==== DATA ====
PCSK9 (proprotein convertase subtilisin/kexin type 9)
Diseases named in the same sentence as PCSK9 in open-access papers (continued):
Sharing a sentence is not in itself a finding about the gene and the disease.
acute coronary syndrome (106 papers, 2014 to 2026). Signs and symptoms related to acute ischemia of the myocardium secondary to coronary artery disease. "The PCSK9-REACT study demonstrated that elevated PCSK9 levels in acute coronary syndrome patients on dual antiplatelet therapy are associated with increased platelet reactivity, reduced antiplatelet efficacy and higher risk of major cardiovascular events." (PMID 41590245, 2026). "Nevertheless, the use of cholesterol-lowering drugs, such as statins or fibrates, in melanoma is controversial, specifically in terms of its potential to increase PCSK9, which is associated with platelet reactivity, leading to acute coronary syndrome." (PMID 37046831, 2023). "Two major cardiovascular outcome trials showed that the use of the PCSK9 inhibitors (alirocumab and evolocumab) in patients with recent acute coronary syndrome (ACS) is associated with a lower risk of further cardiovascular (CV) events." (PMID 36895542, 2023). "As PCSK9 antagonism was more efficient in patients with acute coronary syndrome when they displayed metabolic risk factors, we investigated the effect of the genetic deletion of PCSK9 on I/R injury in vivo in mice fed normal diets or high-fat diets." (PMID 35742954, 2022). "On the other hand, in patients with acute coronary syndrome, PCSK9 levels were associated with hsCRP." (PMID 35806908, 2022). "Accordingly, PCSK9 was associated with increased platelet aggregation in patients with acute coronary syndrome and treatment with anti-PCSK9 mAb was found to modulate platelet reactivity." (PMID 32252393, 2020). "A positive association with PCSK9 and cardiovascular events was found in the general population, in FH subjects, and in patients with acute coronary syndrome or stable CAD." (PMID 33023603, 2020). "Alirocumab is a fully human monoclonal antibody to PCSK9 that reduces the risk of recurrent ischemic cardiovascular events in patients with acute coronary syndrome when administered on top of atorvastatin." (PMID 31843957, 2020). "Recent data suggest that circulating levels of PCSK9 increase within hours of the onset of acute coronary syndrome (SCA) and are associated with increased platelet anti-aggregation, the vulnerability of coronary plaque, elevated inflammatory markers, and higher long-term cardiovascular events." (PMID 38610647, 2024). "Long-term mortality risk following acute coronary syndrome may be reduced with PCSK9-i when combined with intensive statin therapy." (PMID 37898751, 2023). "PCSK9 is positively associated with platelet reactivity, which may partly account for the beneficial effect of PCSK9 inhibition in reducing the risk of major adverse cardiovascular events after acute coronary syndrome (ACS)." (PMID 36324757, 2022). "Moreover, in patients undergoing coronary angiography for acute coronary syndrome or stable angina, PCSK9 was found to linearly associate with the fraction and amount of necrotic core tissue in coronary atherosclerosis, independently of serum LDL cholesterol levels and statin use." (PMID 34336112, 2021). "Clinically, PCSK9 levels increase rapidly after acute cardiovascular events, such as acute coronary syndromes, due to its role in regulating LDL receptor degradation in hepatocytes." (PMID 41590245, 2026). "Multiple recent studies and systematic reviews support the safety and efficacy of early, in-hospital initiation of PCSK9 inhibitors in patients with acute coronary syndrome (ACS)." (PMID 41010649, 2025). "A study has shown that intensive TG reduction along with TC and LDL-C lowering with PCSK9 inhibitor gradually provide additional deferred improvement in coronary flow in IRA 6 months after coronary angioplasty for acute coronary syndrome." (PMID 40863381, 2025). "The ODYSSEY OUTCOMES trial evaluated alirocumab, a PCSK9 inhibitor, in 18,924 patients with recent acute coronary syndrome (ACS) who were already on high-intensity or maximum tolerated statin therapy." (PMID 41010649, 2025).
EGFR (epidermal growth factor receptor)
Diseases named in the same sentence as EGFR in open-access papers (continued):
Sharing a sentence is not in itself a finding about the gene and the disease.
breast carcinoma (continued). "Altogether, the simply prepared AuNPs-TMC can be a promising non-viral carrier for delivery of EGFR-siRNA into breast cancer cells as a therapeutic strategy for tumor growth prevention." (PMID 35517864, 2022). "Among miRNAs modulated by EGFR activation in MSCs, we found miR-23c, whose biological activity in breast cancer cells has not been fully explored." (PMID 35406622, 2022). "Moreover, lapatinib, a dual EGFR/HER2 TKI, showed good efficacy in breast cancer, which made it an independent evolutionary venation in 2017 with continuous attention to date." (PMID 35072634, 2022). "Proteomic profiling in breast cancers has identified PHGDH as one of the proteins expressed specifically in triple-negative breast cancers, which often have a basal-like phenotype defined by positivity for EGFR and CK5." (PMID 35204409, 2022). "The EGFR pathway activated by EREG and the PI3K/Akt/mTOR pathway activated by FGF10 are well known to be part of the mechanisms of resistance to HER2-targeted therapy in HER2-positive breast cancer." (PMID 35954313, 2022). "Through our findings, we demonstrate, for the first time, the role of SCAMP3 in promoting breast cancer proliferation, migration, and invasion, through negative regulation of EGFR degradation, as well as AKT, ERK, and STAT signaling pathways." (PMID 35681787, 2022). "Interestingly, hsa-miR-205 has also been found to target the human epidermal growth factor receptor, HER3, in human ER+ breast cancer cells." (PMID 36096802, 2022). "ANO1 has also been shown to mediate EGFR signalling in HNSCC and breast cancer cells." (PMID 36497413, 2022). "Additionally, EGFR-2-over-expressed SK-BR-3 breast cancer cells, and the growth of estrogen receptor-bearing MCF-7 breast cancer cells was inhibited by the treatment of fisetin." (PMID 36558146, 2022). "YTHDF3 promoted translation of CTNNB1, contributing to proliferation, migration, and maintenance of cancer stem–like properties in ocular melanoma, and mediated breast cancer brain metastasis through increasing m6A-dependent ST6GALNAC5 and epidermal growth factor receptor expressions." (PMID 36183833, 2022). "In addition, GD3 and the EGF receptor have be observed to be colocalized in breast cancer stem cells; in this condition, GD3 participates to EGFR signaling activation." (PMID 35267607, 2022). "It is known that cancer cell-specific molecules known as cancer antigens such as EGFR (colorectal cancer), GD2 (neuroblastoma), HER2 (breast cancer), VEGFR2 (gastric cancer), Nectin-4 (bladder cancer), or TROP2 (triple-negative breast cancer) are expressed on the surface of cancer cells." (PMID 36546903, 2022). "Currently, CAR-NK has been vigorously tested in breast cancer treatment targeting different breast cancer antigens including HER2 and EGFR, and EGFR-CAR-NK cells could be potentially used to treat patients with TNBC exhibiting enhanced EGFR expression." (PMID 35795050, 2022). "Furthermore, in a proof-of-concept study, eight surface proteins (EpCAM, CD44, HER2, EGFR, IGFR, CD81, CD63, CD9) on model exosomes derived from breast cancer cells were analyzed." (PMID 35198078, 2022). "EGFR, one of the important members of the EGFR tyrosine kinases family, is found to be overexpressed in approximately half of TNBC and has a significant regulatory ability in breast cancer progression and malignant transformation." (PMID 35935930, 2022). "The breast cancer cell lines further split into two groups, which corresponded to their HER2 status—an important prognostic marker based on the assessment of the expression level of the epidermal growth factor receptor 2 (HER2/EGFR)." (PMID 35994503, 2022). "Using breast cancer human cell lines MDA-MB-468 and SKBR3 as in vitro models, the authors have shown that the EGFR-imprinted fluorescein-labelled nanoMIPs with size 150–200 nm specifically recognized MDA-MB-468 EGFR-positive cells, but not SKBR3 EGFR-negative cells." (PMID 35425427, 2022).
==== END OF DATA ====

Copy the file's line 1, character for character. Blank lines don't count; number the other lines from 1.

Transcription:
PCSK9 (proprotein convertase subtilisin/kexin type 9)